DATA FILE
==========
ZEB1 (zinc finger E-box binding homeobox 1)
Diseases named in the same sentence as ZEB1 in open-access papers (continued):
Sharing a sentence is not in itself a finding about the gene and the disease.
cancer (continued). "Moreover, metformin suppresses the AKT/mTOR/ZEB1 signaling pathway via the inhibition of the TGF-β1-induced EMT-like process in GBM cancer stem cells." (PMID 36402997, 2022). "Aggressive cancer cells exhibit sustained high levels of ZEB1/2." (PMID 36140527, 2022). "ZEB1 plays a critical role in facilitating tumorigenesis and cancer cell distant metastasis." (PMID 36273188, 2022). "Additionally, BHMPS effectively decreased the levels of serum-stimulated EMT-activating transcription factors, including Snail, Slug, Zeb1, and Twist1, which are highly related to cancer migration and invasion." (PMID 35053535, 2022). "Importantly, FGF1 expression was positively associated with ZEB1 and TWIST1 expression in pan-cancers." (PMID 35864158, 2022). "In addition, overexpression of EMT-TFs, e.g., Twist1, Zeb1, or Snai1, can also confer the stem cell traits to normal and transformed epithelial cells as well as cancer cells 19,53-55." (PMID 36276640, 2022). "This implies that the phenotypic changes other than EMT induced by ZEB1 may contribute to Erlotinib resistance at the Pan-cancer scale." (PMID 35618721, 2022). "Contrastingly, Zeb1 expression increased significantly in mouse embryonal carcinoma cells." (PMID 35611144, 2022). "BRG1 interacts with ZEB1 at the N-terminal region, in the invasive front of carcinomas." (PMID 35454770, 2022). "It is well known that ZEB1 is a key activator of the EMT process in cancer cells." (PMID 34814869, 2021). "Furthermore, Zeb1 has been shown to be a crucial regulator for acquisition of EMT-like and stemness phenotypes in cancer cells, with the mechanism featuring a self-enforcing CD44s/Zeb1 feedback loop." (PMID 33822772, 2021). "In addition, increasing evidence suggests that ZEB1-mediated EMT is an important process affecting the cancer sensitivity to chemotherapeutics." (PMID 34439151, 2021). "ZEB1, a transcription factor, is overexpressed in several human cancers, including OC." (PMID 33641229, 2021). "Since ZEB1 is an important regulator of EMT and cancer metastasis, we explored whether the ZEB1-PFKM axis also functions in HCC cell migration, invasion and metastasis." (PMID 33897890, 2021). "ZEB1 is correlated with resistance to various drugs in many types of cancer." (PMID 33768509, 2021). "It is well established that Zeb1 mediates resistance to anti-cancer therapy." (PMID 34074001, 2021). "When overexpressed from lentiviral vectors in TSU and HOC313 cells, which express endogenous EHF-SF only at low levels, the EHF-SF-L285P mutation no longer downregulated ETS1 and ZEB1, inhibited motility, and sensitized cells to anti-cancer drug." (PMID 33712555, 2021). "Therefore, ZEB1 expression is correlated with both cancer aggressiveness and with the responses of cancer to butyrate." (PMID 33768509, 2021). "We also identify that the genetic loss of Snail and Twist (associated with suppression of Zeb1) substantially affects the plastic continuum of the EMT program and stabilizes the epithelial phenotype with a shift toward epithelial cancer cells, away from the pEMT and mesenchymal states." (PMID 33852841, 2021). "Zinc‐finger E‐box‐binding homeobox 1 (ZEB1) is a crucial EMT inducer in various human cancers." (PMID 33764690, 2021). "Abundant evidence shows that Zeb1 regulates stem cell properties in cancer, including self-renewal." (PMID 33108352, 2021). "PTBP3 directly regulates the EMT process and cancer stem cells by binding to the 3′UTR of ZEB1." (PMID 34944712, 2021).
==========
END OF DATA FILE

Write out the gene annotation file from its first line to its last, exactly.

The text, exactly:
ZEB1 (zinc finger E-box binding homeobox 1)
Diseases named in the same sentence as ZEB1 in open-access papers (continued):
Sharing a sentence is not in itself a finding about the gene and the disease.
cancer (continued). "Moreover, metformin suppresses the AKT/mTOR/ZEB1 signaling pathway via the inhibition of the TGF-β1-induced EMT-like process in GBM cancer stem cells." (PMID 36402997, 2022). "Aggressive cancer cells exhibit sustained high levels of ZEB1/2." (PMID 36140527, 2022). "ZEB1 plays a critical role in facilitating tumorigenesis and cancer cell distant metastasis." (PMID 36273188, 2022). "Additionally, BHMPS effectively decreased the levels of serum-stimulated EMT-activating transcription factors, including Snail, Slug, Zeb1, and Twist1, which are highly related to cancer migration and invasion." (PMID 35053535, 2022). "Importantly, FGF1 expression was positively associated with ZEB1 and TWIST1 expression in pan-cancers." (PMID 35864158, 2022). "In addition, overexpression of EMT-TFs, e.g., Twist1, Zeb1, or Snai1, can also confer the stem cell traits to normal and transformed epithelial cells as well as cancer cells 19,53-55." (PMID 36276640, 2022). "This implies that the phenotypic changes other than EMT induced by ZEB1 may contribute to Erlotinib resistance at the Pan-cancer scale." (PMID 35618721, 2022). "Contrastingly, Zeb1 expression increased significantly in mouse embryonal carcinoma cells." (PMID 35611144, 2022). "BRG1 interacts with ZEB1 at the N-terminal region, in the invasive front of carcinomas." (PMID 35454770, 2022). "It is well known that ZEB1 is a key activator of the EMT process in cancer cells." (PMID 34814869, 2021). "Furthermore, Zeb1 has been shown to be a crucial regulator for acquisition of EMT-like and stemness phenotypes in cancer cells, with the mechanism featuring a self-enforcing CD44s/Zeb1 feedback loop." (PMID 33822772, 2021). "In addition, increasing evidence suggests that ZEB1-mediated EMT is an important process affecting the cancer sensitivity to chemotherapeutics." (PMID 34439151, 2021). "ZEB1, a transcription factor, is overexpressed in several human cancers, including OC." (PMID 33641229, 2021). "Since ZEB1 is an important regulator of EMT and cancer metastasis, we explored whether the ZEB1-PFKM axis also functions in HCC cell migration, invasion and metastasis." (PMID 33897890, 2021). "ZEB1 is correlated with resistance to various drugs in many types of cancer." (PMID 33768509, 2021). "It is well established that Zeb1 mediates resistance to anti-cancer therapy." (PMID 34074001, 2021). "When overexpressed from lentiviral vectors in TSU and HOC313 cells, which express endogenous EHF-SF only at low levels, the EHF-SF-L285P mutation no longer downregulated ETS1 and ZEB1, inhibited motility, and sensitized cells to anti-cancer drug." (PMID 33712555, 2021). "Therefore, ZEB1 expression is correlated with both cancer aggressiveness and with the responses of cancer to butyrate." (PMID 33768509, 2021). "We also identify that the genetic loss of Snail and Twist (associated with suppression of Zeb1) substantially affects the plastic continuum of the EMT program and stabilizes the epithelial phenotype with a shift toward epithelial cancer cells, away from the pEMT and mesenchymal states." (PMID 33852841, 2021). "Zinc‐finger E‐box‐binding homeobox 1 (ZEB1) is a crucial EMT inducer in various human cancers." (PMID 33764690, 2021). "Abundant evidence shows that Zeb1 regulates stem cell properties in cancer, including self-renewal." (PMID 33108352, 2021). "PTBP3 directly regulates the EMT process and cancer stem cells by binding to the 3′UTR of ZEB1." (PMID 34944712, 2021).